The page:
I need your help in understanding one of the scenarios which we are trying to use for one of our customers.

The customer builds electric water pump instruments for their end customer.

We are proposing SQLA as a database that can store the data (output) from pumps (machines). Need help to understand on how the analog data is converted and stored in a DB.

SQLA has been used in similar scenarios.. http://www.sybase.com/detail?id=1025004

Regards, Pritam

asked 11 Mar '14, 08:32

pritamsahoo's gravatar image

accept rate: 0%

edited 11 Mar '14, 11:29

Mark%20Culp's gravatar image

Mark Culp


IMHO this is a project requiring substantial engineering efforts for data acquisition and conversion. SQLA may be used to store the data reliably and effective, but without any information wrt the data types, amount and frequency I doubt you'll get much information from this forum.

(11 Mar '14, 09:39) Reimer Pods

Do a Google search on analog to digital data acquisition. That will give you an idea of (a) what it is and (b) what is available out there for (say) U$49... the world is FILLED with analog-to-digital acquisition, it's EVERYWHERE, in every automobile, every hospital, every telephone, and soon... every glasshole :)

Then, you probably have to determine who is going to be responsible for picking/designing/implementing the data acquisition solution. You? Your client? The pump manufacturer?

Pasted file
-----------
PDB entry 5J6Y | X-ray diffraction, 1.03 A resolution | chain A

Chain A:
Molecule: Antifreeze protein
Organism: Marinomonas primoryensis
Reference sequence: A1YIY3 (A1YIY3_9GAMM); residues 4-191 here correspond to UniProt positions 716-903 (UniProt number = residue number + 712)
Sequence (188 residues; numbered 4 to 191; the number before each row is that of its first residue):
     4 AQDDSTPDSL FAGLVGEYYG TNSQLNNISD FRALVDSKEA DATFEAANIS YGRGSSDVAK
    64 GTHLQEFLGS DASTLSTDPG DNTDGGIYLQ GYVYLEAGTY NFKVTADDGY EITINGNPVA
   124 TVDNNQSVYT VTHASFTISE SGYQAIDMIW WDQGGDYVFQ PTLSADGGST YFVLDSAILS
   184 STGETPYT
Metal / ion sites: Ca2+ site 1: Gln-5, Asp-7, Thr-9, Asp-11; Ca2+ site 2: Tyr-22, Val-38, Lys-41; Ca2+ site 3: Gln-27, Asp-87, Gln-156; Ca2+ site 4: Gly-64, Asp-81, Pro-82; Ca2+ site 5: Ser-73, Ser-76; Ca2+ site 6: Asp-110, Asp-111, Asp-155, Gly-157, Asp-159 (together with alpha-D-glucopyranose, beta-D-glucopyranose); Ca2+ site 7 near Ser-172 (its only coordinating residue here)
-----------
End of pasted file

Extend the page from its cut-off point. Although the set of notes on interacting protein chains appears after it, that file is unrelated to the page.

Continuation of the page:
No matter what the digital data looks like, SQL Anywhere can handle it... but not the analog data, not directly, not the waveforms.

I'll bet someone already has a data acquisition solution in mind, you just need to ask the right questions of the right people :)

Once you find out what physical equipment is going to be used to produce the digital data, then you can find the documentation that describes what the data looks like and how the interface to a digital computer works and what software utilities or SDKs are provided or available to use on the computer, and then you can design a program to (a) receive/read the digital data from the interface and (b) INSERT it to a SQL Anywhere database.

For the record, water meters exist that were buried in the ground many years ago, together with SQL Anywhere 5.5 databases to record and transmit data, and AFAIK they are still operating today... so if you're looking for low maintenance, SQL Anywhere's your choice :)

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answered 11 Mar '14, 15:18

Breck%20Carter's gravatar image

Breck Carter
accept rate: 20%

edited 11 Mar '14, 15:37

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question asked: 11 Mar '14, 08:32

question was seen: 4,282 times

last updated: 11 Mar '14, 15:37